Chinese Researchers Create AI Prosecutor Called Lex Ex Machina
CHINA - Chinese researchers have created an artificial intelligence (AI) program named 'lex ex machina' that is reportedly capable of identifying a crime and fairly accurately press charges based on a verbal description of the crime.
The artificial intelligence compares the data from the description of the crime with 1,000 "traits" based on about 17,000 real crime cases that took place from 2015 to 2020, according to the South China Morning Post.
The "machine" is currently able to identify eight different crime scenarios, including gambling, fraud, reckless driving, and 'picking quarrels', according to Chinese researchers.
The researchers say that they are already using an artificial intelligence program in evidence assessment and deciphering how dangerous a suspect is to the public.
The report says that China has "achieved a world first" by creating a machine that is capable of charging people with crimes using an AI "prosecutor".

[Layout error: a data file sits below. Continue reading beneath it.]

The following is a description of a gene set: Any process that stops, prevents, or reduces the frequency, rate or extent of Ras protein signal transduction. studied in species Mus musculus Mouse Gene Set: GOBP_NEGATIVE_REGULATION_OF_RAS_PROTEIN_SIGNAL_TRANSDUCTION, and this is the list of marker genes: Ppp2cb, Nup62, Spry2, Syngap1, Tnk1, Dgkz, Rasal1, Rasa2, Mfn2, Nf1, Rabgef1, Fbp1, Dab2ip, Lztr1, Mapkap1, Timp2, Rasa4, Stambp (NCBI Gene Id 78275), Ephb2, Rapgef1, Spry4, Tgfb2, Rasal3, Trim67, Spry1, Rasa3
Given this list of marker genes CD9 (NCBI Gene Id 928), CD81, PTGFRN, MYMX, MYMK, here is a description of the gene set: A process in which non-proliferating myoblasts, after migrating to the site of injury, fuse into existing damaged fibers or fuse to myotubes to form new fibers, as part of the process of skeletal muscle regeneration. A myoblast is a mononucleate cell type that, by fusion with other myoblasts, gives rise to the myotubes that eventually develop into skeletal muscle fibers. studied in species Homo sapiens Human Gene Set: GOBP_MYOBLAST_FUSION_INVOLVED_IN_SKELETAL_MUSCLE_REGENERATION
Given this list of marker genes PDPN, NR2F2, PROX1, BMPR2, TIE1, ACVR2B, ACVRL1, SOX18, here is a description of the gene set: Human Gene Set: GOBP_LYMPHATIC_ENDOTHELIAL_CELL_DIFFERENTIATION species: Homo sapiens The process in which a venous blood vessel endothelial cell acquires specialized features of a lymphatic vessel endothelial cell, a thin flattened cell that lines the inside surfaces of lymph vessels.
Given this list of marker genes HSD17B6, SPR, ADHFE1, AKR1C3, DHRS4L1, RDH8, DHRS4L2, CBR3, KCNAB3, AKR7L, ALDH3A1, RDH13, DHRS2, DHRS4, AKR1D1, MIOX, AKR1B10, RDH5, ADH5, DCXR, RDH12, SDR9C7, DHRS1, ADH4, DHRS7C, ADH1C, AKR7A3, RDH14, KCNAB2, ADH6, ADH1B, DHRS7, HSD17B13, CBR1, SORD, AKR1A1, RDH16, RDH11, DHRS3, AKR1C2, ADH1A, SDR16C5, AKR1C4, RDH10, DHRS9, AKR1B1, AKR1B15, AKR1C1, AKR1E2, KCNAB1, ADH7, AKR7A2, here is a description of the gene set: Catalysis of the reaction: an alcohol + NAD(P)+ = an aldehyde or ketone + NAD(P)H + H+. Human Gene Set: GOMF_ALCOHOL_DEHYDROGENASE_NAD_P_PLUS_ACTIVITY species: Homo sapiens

During tests, the AI prosecutor, which was created by the Shanghai Pudong People's Procuratorate Chinese prosecution office, has reportedly correct about 97 percent of the cases that it assessed, according to the researchers.
Professor Shi Yong, the director of the Chinese Academy of Sciences, and his associates said "The system can replace prosecutors in the decision-making process to a certain extent".
Chinese prosecutors began using artificial intelligence to reduce workload in 2016. One such tool is called "System 206" which is capable of evaluating evidence, as well as the conditions for making an arrest, such as how dangerous the suspect is likely to be, according to the SCMP.